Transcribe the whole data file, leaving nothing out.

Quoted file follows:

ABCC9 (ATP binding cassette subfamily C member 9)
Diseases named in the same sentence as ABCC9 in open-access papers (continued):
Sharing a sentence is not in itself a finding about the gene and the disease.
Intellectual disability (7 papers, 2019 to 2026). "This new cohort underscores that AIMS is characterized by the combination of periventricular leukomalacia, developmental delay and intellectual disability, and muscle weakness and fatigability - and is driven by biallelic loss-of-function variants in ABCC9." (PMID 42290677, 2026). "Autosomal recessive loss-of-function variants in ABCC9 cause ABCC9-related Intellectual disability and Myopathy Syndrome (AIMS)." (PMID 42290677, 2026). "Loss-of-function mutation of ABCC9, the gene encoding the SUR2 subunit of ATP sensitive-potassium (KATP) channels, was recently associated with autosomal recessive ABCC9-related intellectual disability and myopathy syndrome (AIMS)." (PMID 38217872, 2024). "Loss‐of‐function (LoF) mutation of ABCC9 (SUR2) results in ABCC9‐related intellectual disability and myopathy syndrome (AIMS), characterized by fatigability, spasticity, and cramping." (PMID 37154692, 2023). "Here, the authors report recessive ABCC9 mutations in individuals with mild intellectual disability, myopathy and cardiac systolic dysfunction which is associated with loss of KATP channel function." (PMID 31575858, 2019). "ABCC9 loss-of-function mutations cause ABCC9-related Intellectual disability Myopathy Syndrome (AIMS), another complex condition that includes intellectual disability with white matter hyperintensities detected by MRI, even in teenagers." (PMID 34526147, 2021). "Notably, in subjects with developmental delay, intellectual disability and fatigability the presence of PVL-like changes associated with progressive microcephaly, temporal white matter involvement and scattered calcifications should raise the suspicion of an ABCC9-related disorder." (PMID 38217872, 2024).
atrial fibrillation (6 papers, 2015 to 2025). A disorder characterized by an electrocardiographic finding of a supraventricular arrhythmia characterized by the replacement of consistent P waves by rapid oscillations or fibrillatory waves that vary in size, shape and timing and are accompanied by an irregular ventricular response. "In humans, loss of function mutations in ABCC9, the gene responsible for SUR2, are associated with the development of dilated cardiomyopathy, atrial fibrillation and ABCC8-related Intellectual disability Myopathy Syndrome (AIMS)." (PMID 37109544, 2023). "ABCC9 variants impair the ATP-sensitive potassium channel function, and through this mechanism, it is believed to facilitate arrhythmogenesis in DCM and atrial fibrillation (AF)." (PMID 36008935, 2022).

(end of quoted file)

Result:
ABCC9 (ATP binding cassette subfamily C member 9)
Diseases named in the same sentence as ABCC9 in open-access papers (continued):
Sharing a sentence is not in itself a finding about the gene and the disease.
Intellectual disability (7 papers, 2019 to 2026). "This new cohort underscores that AIMS is characterized by the combination of periventricular leukomalacia, developmental delay and intellectual disability, and muscle weakness and fatigability - and is driven by biallelic loss-of-function variants in ABCC9." (PMID 42290677, 2026). "Autosomal recessive loss-of-function variants in ABCC9 cause ABCC9-related Intellectual disability and Myopathy Syndrome (AIMS)." (PMID 42290677, 2026). "Loss-of-function mutation of ABCC9, the gene encoding the SUR2 subunit of ATP sensitive-potassium (KATP) channels, was recently associated with autosomal recessive ABCC9-related intellectual disability and myopathy syndrome (AIMS)." (PMID 38217872, 2024). "Loss‐of‐function (LoF) mutation of ABCC9 (SUR2) results in ABCC9‐related intellectual disability and myopathy syndrome (AIMS), characterized by fatigability, spasticity, and cramping." (PMID 37154692, 2023). "Here, the authors report recessive ABCC9 mutations in individuals with mild intellectual disability, myopathy and cardiac systolic dysfunction which is associated with loss of KATP channel function." (PMID 31575858, 2019). "ABCC9 loss-of-function mutations cause ABCC9-related Intellectual disability Myopathy Syndrome (AIMS), another complex condition that includes intellectual disability with white matter hyperintensities detected by MRI, even in teenagers." (PMID 34526147, 2021). "Notably, in subjects with developmental delay, intellectual disability and fatigability the presence of PVL-like changes associated with progressive microcephaly, temporal white matter involvement and scattered calcifications should raise the suspicion of an ABCC9-related disorder." (PMID 38217872, 2024).
atrial fibrillation (6 papers, 2015 to 2025). A disorder characterized by an electrocardiographic finding of a supraventricular arrhythmia characterized by the replacement of consistent P waves by rapid oscillations or fibrillatory waves that vary in size, shape and timing and are accompanied by an irregular ventricular response. "In humans, loss of function mutations in ABCC9, the gene responsible for SUR2, are associated with the development of dilated cardiomyopathy, atrial fibrillation and ABCC8-related Intellectual disability Myopathy Syndrome (AIMS)." (PMID 37109544, 2023). "ABCC9 variants impair the ATP-sensitive potassium channel function, and through this mechanism, it is believed to facilitate arrhythmogenesis in DCM and atrial fibrillation (AF)." (PMID 36008935, 2022).